Add David Rosenberg To List Of Those Who Believe Inflation Is Transitory

A Debate Over Transitory

Inflation is Transitory

On April 28, I posted Don't Worry, the Fed Says the Recent Jump in Inflation is Transitory.

The title sounds sarcastic, and it is in a way, but my huge disagreement with Powell is not in his transitory message but rather in the amount of current inflation.

Inflation Consensus is Wrong 

Advisor Perspectives noted on May 6, that economist David Rosenberg says the Consensus is Wrong about Stocks, Bonds and Inflation

The “fiscal juice” from stimulus checks and the re-opening of the economy are outstripping supply, creating temporary inflation. Supply will catch up when demand subsides as the effect from the stimulus wanes, according to Rosenberg. That will happen before the end of the year.

We don’t and won’t have a trend of inflation, Rosenberg said. Fed Chairperson Jay Powell will be right that inflation will be transitory, he said, just as deflation was a year ago when the pandemic began.

“The worst thing anyone can do is to extrapolate to the future,” he said.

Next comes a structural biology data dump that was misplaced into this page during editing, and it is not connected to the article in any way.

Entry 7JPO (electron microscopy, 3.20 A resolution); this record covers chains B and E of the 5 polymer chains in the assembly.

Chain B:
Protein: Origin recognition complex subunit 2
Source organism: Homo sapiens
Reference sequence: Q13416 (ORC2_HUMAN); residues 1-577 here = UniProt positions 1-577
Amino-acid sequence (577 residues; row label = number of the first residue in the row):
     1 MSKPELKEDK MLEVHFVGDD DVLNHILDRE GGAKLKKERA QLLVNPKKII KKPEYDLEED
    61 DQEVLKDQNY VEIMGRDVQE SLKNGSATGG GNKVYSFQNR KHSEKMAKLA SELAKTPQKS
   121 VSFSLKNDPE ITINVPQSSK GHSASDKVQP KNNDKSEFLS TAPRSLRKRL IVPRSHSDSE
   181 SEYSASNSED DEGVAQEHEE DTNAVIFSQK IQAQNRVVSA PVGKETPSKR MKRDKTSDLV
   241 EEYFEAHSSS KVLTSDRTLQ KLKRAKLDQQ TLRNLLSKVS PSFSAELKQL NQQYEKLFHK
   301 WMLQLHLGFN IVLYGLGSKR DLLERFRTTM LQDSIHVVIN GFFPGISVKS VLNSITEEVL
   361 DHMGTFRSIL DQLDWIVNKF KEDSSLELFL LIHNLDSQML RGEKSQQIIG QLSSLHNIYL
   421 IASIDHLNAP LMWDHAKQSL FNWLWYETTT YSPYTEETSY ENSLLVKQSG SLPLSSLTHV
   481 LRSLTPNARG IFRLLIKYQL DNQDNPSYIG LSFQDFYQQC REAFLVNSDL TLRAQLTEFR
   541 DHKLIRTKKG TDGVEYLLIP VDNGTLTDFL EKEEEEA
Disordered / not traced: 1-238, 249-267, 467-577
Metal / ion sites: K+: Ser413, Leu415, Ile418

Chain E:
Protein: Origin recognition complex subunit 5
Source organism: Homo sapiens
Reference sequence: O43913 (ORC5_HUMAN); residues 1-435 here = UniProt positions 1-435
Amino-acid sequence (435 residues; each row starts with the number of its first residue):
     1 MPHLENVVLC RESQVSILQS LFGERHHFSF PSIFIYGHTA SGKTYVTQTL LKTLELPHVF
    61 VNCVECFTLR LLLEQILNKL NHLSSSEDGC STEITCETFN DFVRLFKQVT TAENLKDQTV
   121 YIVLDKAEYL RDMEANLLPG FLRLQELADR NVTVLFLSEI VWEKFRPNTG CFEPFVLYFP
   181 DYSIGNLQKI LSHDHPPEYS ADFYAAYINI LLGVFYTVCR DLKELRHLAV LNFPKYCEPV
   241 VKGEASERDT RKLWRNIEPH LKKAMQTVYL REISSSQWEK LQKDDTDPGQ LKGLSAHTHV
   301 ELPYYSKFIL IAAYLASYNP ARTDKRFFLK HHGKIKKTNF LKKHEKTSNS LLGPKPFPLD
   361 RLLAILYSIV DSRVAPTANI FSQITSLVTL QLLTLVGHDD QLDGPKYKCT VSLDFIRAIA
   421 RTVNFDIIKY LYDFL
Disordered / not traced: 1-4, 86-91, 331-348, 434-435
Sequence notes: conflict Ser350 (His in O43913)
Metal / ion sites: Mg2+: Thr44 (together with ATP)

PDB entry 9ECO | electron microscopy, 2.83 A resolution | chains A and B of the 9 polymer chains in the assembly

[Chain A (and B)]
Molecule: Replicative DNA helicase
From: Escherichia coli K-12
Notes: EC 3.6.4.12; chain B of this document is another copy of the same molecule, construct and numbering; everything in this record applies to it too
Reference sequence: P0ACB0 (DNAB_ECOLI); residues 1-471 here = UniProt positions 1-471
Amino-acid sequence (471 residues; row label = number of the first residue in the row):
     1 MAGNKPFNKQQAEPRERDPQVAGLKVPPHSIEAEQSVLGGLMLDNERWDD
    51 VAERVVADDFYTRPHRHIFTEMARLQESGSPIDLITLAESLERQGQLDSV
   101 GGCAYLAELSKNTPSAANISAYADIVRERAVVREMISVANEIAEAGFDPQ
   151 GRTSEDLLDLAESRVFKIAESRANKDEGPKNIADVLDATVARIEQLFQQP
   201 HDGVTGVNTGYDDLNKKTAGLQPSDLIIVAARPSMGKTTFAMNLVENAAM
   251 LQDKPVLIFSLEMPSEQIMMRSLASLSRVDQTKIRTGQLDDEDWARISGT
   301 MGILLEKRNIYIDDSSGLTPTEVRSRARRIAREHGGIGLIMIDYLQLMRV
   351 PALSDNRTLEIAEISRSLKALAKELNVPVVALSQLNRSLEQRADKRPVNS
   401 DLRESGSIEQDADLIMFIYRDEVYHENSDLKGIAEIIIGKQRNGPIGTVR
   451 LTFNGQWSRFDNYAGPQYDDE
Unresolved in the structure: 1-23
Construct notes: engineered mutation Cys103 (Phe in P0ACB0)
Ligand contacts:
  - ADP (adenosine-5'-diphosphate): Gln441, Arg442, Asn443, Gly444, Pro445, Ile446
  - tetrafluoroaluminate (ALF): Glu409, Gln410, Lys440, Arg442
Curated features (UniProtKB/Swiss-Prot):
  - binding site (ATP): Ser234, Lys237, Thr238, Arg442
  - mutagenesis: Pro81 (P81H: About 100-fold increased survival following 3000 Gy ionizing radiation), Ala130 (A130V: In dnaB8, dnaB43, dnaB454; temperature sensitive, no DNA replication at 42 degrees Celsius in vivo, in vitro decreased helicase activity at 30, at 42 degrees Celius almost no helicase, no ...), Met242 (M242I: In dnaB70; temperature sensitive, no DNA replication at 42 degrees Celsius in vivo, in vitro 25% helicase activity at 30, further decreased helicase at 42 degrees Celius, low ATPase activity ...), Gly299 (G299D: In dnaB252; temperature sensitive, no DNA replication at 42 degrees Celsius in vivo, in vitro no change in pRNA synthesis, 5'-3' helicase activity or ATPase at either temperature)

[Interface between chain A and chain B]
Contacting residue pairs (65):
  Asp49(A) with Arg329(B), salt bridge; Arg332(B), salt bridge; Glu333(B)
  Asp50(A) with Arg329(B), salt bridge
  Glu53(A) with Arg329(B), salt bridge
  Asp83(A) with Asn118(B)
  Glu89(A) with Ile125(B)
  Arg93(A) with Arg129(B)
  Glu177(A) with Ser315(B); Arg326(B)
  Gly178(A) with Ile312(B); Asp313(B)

Rosenberg recalled one of Bob Farrell’s classic market rules: When all the experts and forecasts agree, something else is going to happen. The consensus has never been more lopsided, he said, and that is reflected in asset allocations that heavily weight stocks relative to bonds.

“We are basically 80% reopened,” he said. There will be no more incremental growth from re-opening.

The economy is booming not just because of the re-opening. The critical piece was the government’s $3 trillion in fiscal support. There has been no organic growth, he said. “It has been largely a fiscal stimulus story.”

“How could we not have a recovery?” Rosenberg asked rhetorically.

When you strip out the government transfers, real personal spending is on a downward trend. The share of personal income from government spending is 28%; it has never been that high, according to Rosenberg. That is today’s “soup line,” he said, and it is temporary, based on borrowed money. Approximately 10% of the labor force is receiving government support.

 

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